The effect of solar panels

Thursday, November 16th, 2023 at 07:21pm

As I have been working through the cost of my electricity and the specific costs for hot water and other appliances I have also been reading up on what it would mean to get solar panels. A great starting point is Solar 101: A Guide To Buying Solar Power Systems and I have been getting information from other sites as well.

I am in the process of getting quotes and one thing common issue is that the shape of my roof isn’t the best. I might not be able to fit that many panels on the north facing section, nothing faces east, very little faces west, and then there is a nice big south facing section. I would definitely get 4.4kW of panels facing north and then optionally a second set facing south. Or even have a second set on the flat roof of my detached garage, but first I need to completely redo that old roof.

One aspect that caught my eye is whether or not a particular load can be completely handled by solar generation. Paying 22c/kWh overnight for power and then getting back 6c/kWh for unused solar during the day, means you are still paying out 16c/kWh. That cost would instead be zero if it were able to be moved to be during the day.

I have four large electrical loads, how easily would they fit within 4.4kW?

1. heat-pump hot water

I plan to leave a heat-pump hot water system on the typical schedule of 10am to 4pm, but in practice I expect it will from from 10am for at most two hours, drawing a constant 1kW for that time. In summer this should be trivial for any solar installation, and hopefully be possible in winter, but there are those cold dark and wet days…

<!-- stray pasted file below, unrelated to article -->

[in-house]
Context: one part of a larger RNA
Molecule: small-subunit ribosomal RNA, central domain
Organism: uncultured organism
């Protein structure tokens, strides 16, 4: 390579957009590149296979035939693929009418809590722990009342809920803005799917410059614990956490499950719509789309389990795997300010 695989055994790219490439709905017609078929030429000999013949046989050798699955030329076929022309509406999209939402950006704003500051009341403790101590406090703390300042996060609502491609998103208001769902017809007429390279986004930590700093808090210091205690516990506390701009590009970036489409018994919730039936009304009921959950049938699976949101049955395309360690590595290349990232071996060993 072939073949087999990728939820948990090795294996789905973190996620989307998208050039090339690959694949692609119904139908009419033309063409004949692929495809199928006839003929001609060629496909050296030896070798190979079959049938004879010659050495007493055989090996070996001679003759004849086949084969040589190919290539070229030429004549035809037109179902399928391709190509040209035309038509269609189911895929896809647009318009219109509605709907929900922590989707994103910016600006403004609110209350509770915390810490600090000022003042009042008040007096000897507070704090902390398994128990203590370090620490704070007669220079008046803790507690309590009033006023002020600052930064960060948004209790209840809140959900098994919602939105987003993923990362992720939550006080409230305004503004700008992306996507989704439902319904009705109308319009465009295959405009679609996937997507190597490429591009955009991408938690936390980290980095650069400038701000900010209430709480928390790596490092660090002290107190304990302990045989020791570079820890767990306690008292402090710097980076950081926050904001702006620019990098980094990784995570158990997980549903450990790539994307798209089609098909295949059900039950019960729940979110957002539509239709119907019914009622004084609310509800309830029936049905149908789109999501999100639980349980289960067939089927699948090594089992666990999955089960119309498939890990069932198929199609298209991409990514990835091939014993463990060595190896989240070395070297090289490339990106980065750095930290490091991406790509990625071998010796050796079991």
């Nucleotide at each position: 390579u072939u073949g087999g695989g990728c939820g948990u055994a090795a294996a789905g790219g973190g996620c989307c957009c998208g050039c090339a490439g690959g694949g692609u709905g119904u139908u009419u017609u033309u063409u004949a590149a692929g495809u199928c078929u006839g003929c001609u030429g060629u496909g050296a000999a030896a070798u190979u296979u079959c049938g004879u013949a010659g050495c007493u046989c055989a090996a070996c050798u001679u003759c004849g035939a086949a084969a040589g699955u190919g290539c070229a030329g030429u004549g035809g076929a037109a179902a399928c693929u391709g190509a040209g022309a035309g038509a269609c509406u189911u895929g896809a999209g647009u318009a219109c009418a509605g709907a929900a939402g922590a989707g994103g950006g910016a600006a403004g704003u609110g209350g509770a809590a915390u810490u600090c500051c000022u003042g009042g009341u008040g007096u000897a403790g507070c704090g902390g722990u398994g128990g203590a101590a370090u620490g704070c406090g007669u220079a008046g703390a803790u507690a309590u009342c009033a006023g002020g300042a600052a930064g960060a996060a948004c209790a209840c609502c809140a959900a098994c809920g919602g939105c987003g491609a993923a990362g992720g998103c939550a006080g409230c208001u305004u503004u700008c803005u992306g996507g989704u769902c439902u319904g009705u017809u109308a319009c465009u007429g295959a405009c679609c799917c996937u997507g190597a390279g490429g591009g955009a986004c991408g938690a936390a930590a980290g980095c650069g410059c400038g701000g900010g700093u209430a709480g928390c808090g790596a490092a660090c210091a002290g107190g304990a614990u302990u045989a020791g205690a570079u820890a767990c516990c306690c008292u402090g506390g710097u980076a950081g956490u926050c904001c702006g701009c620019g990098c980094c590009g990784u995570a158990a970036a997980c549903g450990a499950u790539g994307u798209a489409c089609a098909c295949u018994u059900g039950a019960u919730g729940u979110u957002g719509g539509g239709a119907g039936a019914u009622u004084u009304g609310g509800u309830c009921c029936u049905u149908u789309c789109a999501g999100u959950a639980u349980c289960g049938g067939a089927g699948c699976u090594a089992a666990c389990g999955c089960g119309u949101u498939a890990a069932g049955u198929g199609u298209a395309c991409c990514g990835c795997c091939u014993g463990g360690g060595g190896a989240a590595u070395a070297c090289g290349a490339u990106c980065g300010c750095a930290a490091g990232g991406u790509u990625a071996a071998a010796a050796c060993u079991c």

2. dishwasher

Based on the usage I have been tracking so far a typical cycle of my dishwasher will consume around 1.1kWh, but spread over an hour and a half with sustained peaks of 2kW (not this is around 8.5A, so under the 10A rating of the cable, plugs, etc) which makes sense as it needs hot water for both the washing and then the rinsing. Again in summer this should be trivial to run when there is ample solar, then in winter the solution might be to run it in the afternoon when the sun is highest and the hot water has finished.

3. washing machine

I was surprised to see that the washing machine also consumed around 1.1kWh like the dishwasher, but as I showed in the previous post the pattern is quite different, with it running for much longer and only heating up the water (also at 2kW) in the early phases. Unlike the dishwasher that uses hot water for rinsing, the washing machine uses cold water for that. These differences aside I would treat this the same as the dishwasher and run it in the afternoon and not at the same time as each other.

4. reverse cycle heating and cooling

This one is still the most unknown to me as I don’t have it and I cannot compare it against my current gas central heating. I do know when the gas heating has been running and I know when I would like to have cooling:

  • Summer: Cooling to take the edge of the hot days and to make the really hot days livable
  • Autumn and spring: Heating in the early morning (I start working from home at 7AM) and late evening
  • Winter: Heating all though the day from early morning until late evening

The power usage for this system is hard to determine. For one model of system that I have been quoted the energy rating label says that for Melbourne it will use 920 kWh per year. How does that translate for my poorly insulated leaky house? This same model is rated at 3.5A when heating. So is that 0.8kW? I don’t yet know enough…

Do I need to know the detail now? Making these changes should mean that my overall grid consumption is lower so my monthly bills will be lower compared to my previous electricity and gas bills.

Something else I have realised is that the idea of running loads completely from solar means that I will be better off staying on a single rate plan instead of switching to a time of use plan. It doesn’t matter if the rate during the day is 22c/kWh or 19c/kWh if solar means neither is paid, but in the evening when there is no solar I would prefer to only pay 22c/kWh instead of 29c/kWh…

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